In 1996 Wilmington District biologists and engineers, with help from other North Carolina resource agencies, designed and constructed a former dredged material disposal island to offset impacts from construction of the Army Reserve Center in Morehead City, and turned it into a thriving coastal tidal marsh.
Sixteen years later the marsh is a sustainable ecosystem that has exceeded the Corps’ goals and expectations. It has weathered numerous tropical storms and hurricanes, and it continues to support a wide variety of flora and fauna. By combining outside-the-box thinking, intuition and scientific studies the site has become a sustainable ecosystem.
“Sometimes it’s hard to believe the site is a man-made environment and not a naturally occurring one,” said Wilmington District Marine Biologist Chuck Wilson. “Basically we provided the building blocks and then we allowed those natural processes to occur in this site and for the site to mature in a way that Mother Nature intended.”
Wilson said there are various attributes scientists look for to determine sustainability. A site needs to be resistant to impacts and stressors such as extreme tides and storms, and it needs to be able to withstand erosion.
“The tide rises and falls twice a day and the site can stand up to that,” he said. “But you also want it to be resilient. That means if hit with a hurricane the site can repair itself. In this particular site a hurricane hit right after construction and it overwashed and poured sand into the areas where it had been recently planted with aquatic vegetation. But the site came back. You want the ecosystem to be stable, and it will change over time as new plant species colonize the area and put it on a path for ecological maturity.”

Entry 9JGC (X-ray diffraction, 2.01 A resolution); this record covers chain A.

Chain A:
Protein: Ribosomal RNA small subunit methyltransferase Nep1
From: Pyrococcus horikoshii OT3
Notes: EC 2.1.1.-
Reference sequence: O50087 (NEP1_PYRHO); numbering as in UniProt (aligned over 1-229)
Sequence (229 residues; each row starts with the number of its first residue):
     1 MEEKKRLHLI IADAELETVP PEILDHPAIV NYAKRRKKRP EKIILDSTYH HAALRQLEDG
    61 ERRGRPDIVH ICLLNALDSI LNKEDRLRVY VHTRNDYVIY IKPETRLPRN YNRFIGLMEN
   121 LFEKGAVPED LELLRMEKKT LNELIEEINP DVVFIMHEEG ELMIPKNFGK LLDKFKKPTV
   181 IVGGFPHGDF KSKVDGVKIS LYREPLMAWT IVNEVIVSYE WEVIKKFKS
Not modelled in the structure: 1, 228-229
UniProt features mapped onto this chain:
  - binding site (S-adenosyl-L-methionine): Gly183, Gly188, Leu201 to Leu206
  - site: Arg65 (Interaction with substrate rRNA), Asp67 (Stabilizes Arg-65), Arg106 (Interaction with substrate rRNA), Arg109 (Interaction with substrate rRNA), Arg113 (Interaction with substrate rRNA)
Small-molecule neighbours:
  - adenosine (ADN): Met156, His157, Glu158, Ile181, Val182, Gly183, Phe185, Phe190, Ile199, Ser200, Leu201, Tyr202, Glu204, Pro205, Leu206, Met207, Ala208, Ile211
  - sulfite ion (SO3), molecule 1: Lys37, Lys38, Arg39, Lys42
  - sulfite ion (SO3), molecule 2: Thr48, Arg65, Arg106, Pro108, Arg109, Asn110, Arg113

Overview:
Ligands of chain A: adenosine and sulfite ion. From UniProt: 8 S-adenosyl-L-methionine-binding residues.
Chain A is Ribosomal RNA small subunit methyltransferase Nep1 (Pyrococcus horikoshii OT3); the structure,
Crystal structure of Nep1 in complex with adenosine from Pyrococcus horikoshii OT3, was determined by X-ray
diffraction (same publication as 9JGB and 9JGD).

Wilson said a good indicator measuring the health of the system is the abundance of colonizing plant species that are still alive after 16 years. He said marsh grasses are seeding and reseeding themselves, and after surveying the marsh-line over the years he’s found it has spread down-slope. This indicates the plants are growing and expanding and the ecosystem is still maintaining the basic function for which it was designed.
“We know now that organic material builds up over time and you would not expect to find high organic material in newly constructed marsh,” said Wilson. “At this site that organic material began accumulating when plants began to grow and decay much like peet over the seasons.”
The area continues to be a living laboratory where scientists like Wilson and those in academia can study its effects. Restoration doesn’t happen overnight, and year-to-year analysis shows that once a system gets a good start it can slowly blossom into a thriving ecosystem.
“This is long-term development because marshes will take anywhere from 15 to 30 years to fully develop when they’re restored correctly,” said Dr. Martin Posey, a University of North Carolina at Wilmington marine biology professor. “If they’re not restored correctly then they never really stabilize. We’re monitoring this site to see how all the pieces gradually reach the final levels in recent comparison to adjacent areas. The mud flat systems usually equilibrate first, and then your oyster reefs, then marsh edge, and then the final pieces are the upper marshes. We’re following that over time for the next decade or two to show how the various pieces begin to develop like a full, stable marsh.”
Wilson said building the marsh correctly the first time gave the scientific community confidence to begin constructing other sites along coastal North Carolina. He said the Morehead City site is a good template to observe how science and engineering can recreate a natural, well-functioning ecosystem.
“There are few examples of an ecosystem design that are 16 years old. This is a great place to be able look back and see how these sites develop over time.”